The immune system responds to infection with a complex interplay of immune cells and secreted factors aimed at eliminating the intruding pathogen and repairing damaged tissue. Innate lymphocytes, which include NK cells, NKT cells, ???T cells, and the newly discovered innate lymphoid cells (ILCs), are a fascinating and relatively understudied subset of immune cells that function at the interface of innate and adaptive immune responses. My goal is to establish independent research program focused on understanding the molecular pathways that regulate effector responses by innate lymphocytes during infection. During my postdoctoral training, I discovered a novel signaling pathway involving the transcription factors Zbtb32 and Blimp-1 that critically regulates anti-viral responses by NK cells1. As an independent faculty researcher, I plan to continue my investigation of how Zbtb32 regulates anti-pathogen responses by innate lymphocytes. Specifically, the studies proposed in this K22 application aim to: (1) determine whether Zbtb32 and Blimp-1 physically interact in NK cells and whether Zbtb32 influences the suite of genes targeted by Blimp- 1 for transcriptional repression; and (2) explore whether Zbtb32 regulates anti-viral immune responses by Type 2 ILCs during influenza infection in vivo. Given the remarkable range of diseases regulated by innate lymphocytes, including viral, bacterial, and helminth infections, and allergic and autoimmune diseases, the proposed studies will have important applications in the development of new therapies, vaccines, and diagnostic tests for a wide variety of human illnesses. Moreover, support from this K22 award would provide me with key time and resources to successfully transition into a tenure-track faculty position and to acquire the knowledge and data I will need to launch a productive and sustainable independent research career.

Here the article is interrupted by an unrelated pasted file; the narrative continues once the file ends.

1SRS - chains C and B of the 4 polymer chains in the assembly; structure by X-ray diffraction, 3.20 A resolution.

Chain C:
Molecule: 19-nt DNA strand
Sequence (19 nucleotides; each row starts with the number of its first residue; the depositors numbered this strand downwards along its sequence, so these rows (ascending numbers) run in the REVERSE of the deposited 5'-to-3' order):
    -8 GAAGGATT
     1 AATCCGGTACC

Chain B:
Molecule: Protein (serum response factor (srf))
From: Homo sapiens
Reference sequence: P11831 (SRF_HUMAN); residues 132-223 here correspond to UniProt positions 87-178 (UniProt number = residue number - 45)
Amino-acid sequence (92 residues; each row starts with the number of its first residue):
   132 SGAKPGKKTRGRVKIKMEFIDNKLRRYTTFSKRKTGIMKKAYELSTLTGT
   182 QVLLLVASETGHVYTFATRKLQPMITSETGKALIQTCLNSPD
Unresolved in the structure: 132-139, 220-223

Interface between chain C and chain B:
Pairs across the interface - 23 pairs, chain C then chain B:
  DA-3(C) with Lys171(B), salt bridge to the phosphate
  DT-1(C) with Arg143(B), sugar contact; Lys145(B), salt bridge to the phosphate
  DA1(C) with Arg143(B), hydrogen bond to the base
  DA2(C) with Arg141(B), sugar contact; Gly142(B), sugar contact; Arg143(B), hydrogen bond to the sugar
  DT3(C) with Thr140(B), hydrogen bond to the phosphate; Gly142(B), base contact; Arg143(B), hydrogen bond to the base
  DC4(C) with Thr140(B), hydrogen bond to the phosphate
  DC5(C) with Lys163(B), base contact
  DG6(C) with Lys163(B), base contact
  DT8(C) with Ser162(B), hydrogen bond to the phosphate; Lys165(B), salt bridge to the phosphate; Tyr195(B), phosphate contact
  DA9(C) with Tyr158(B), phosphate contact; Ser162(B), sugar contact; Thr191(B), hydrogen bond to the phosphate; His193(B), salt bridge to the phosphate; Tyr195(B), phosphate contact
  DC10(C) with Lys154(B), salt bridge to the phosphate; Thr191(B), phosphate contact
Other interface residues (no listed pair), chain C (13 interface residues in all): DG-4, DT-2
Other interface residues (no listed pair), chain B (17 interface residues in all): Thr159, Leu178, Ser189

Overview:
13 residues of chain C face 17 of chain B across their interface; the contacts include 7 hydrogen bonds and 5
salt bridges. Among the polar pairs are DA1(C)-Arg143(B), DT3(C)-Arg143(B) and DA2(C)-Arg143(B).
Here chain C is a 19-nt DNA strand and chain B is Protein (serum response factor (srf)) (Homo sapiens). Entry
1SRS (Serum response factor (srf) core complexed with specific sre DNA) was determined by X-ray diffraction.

Innate lymphocytes such as NK cells and innate lymphoid cells are important mediators of immune responses during infection, allergy, and autoimmunity. My research is aimed at defining the molecular pathways and signals that regulate innate lymphocyte function during infection. By gaining a better understanding of how cells of the innate immune system mount protective immune responses against pathogens, or damaging immune responses in the context of allergy and autoimmunity, we can develop more effective therapies and vaccines to treat a wide range of infectious and non-infectious human diseases.